College Graduate Looking for a new set of pots
I've graduated a while ago and now looking for a new set of pots and pans to replace my old college ones.
I cook for just my boyfriend and I and I have a steady job and make a good paycheck. I don't want to wait till I'm married to get a nice set of pots, I'm looking to buy something that will last me for a long long LONG time.
I've been so use to cheap pots and pans that would chip all the time in college, I'm will to pay a heftier price for something that will do a good job and really last. Here's some things I'm looking for and my cooking styles:
-I sir frying vegetables A LOT. I usually never use a spatula, I just flip the pan till they're done, but I'm not very strong..I was looking at All-Cad frying pans but they're so heavy I could never use one hand to flip things.
-I sear meats a lot, too
-The pans have to be oven proof
-I love cooking dungeness crab so I'm looking for a steamer that will fit 2 dungeness crabs at a time. I only cook 2 crabs at a time so I don't need something too insanely big, and I have to be able to use it on the stove.
-Something to make soup in, not to big, not to small.
-What size pot do you recommend just to boil water? I usually just boil water to make coffee in the morning for my boyfriend and I, we use a coffee press.
-I make bread so any recommendations for a good dutch oven and size recommendation for two would be great! I've heard good things about both a Le Creuset and Staub.
-I also make Shabu-Shabu, and I'm curious about what kind of cooking appliance is used where they can keep the broth boiling on a table like that.
Thanks everyone for your help and recommendations!
I won't want a stainless steel stir fry pan. Not so much about weight but because everything stick to a stainless steel pan. It is not the right tool. I recommand a carbon steel pan.
For searing meat, I like to go for a cast iron cookware.
These two are often oven proof.
I won't pretend knowing about dungeness crab, so I will skip this one. Let more qualified people comment this one.
For soup, just get a 6-8 quart stock pot will do. Go for stainless steel for this one.
For, Shabu Shabu just get a Japanese clay or cast iron pot and a portable gas stove.
Since you say you are not very strong, you should either not get a cast iron Dutch oven or one not larger than 6 qts. This can work for searing, braising, and soup as you can do all those on the stovetop and not have to lift the pot until it is empty. On another thread, for bread baking there were suggestions for using a tagine, or, a cheaper alternative, a terra cotta bulb container inverted on its saucer (from the garden supply store).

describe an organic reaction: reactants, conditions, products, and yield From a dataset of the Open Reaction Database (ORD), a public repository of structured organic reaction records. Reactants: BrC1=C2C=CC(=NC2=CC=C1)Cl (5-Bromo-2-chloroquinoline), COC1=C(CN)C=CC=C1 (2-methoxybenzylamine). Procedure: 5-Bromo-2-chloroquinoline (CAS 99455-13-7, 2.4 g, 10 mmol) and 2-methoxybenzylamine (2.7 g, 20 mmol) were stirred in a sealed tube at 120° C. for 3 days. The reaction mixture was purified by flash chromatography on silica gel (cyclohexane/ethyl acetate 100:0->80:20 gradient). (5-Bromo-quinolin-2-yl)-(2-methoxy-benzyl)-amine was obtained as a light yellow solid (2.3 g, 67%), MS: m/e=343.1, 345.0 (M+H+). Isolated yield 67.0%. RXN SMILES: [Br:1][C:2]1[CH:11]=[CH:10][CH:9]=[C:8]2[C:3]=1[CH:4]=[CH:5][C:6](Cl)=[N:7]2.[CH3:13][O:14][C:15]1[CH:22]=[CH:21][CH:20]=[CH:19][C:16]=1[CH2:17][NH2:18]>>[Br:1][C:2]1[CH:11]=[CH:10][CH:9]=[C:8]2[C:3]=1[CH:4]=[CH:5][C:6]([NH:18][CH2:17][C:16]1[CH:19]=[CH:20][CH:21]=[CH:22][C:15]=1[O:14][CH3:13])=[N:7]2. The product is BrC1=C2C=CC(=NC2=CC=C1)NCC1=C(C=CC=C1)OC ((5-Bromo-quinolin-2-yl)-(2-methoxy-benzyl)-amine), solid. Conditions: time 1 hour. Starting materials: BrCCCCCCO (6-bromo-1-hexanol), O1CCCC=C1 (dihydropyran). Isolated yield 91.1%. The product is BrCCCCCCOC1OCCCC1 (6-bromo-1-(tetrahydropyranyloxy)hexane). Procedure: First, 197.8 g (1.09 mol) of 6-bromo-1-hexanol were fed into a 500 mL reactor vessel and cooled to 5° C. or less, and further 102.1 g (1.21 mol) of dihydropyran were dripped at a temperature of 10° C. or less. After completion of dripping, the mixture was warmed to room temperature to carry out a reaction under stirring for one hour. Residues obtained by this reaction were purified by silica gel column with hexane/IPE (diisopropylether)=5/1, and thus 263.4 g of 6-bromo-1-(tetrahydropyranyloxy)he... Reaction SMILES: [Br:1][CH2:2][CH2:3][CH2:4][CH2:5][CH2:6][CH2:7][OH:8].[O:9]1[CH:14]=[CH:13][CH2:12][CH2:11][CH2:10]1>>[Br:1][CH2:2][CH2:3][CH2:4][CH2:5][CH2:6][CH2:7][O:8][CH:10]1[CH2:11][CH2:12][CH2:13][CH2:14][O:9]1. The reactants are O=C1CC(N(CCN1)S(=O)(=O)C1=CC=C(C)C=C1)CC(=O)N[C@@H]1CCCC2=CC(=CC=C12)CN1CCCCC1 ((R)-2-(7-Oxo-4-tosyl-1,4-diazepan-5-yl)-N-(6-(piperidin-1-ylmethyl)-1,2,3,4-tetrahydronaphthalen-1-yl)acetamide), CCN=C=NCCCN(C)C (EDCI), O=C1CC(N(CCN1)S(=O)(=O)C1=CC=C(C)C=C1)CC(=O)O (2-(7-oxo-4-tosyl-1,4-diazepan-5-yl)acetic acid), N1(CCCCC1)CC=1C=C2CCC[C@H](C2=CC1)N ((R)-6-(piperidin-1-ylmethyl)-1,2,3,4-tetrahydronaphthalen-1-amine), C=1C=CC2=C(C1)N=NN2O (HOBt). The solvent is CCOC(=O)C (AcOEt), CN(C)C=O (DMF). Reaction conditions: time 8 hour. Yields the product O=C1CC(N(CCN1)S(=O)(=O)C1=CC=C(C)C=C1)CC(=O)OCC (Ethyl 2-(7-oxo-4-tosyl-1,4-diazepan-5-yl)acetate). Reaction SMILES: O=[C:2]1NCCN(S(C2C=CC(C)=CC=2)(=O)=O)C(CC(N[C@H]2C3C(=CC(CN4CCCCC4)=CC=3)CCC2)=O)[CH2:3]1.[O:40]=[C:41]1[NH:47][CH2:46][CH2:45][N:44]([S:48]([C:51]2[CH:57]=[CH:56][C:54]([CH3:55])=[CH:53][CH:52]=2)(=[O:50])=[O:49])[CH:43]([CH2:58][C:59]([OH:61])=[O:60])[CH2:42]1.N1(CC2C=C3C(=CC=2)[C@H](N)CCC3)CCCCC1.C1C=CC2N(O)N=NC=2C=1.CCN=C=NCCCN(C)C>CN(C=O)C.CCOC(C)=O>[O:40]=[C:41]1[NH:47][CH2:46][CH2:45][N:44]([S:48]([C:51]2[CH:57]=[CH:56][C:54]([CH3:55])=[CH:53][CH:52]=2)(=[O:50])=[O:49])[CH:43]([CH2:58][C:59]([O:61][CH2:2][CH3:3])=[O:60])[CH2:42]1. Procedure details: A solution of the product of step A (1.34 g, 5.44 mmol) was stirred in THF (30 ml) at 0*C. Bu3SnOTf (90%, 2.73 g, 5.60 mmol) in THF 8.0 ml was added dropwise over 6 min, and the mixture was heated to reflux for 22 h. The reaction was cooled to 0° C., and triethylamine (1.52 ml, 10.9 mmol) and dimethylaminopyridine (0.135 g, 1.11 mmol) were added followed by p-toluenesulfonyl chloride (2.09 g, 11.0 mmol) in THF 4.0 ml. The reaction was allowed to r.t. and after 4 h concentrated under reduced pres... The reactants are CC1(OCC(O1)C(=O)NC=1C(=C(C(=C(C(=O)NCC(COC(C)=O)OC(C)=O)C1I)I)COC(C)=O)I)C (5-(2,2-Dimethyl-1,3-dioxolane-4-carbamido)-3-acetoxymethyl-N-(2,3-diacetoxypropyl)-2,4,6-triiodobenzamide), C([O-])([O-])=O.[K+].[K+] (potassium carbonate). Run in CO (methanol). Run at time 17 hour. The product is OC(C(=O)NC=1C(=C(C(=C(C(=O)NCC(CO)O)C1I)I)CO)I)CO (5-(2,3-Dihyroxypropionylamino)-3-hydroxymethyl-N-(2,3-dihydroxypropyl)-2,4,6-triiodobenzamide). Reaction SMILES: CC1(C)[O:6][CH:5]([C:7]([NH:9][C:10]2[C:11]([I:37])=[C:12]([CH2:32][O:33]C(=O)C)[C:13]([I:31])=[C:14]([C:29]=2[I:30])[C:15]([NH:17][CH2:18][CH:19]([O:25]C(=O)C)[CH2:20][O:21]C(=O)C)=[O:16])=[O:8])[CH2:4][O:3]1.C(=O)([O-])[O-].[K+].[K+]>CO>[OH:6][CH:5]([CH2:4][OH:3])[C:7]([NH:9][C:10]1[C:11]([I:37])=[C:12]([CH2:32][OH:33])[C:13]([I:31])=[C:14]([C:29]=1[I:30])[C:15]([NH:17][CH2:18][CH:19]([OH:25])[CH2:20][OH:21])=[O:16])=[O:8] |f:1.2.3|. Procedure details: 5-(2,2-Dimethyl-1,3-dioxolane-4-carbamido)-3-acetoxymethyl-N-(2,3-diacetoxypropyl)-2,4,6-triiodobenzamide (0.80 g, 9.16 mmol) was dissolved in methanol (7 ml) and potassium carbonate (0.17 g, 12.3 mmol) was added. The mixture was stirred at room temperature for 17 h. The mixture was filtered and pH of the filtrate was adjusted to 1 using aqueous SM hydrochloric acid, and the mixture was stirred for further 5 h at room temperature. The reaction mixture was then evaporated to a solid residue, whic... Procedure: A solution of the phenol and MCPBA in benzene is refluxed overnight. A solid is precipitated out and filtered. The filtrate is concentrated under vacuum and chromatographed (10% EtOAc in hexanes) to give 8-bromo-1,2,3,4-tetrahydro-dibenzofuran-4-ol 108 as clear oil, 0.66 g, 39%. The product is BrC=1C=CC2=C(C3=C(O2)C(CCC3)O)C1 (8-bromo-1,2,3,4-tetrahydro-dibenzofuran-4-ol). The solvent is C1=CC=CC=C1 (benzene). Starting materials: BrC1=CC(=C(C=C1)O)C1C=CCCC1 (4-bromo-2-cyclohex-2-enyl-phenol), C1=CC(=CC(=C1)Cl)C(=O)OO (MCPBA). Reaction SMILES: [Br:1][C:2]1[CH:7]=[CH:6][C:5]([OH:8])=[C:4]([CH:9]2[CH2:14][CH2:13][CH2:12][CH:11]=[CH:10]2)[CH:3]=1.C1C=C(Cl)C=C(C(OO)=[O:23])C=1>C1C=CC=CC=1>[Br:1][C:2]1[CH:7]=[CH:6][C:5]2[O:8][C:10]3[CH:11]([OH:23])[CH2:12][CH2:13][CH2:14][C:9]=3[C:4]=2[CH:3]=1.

I won't get into comparative brands since I think that buying the status brands like All-Clad and Le Creuset is spendthrift, unless you get a deal at a tag sale or on eBay. Kirkland sets from Costco are very favorably reviewed.
As for the shabu-shabu, look into a portable induction burner. America's Test Kitchen just rated them - recommending 1600-1800 or more wattage, and the Max Burton brand, which is under $100. These heat high and fast, without heating up the room (I am considering getting one before summer hits).
I really like my Caphalon pots and pans. For the most part I bought these in pieces. Caphalon often has promotionals where you get one pan at a good price. I would guess this is to get new buyers. My husband and I have had pieces for 10-15 years and they have held up very well. I don't see us replacing them anytime soon.
Stir frying vegetables - 12" carbon steel evasee
Searing meat - 12" cast iron skillet
Crabs - ?
Making soup - 6- to 8-quart stainless steel stock pot with encapsulated aluminum disk bottom (might even go up to 12-quart if you want to freeze lots of leftovers)
Bread - 5- to 6-quart enameled cast iron Le Creuset French oven
Shabu-shabu - stainless steel rondeau with encapsulated aluminum disk bottom and a portable induction hotplate
The pots and pans above should all be oven-safe and induction-compatible (so you can use them on your new induction hotplate now or on a full induction cooktop later).
I won't use my LC enameled dutch oven for bread, since I don't know if it will crack the enamel. I've heard of people using old ones, so I'd maybe suggest a cheaper unenameled one for bread, or a second hand LC.
I don't know how heavy carbon steel is, but it will be lighter than cast iron for sure.
However, when you say you're not strong, I recognise that this relates to manipulating the stir-fry pan, which I agree would be difficult. A full dutch oven is still heavy, but you may be able to handle that.
I'd also suggest a cast iron pan for searing, but you'd need to check that you can hold it.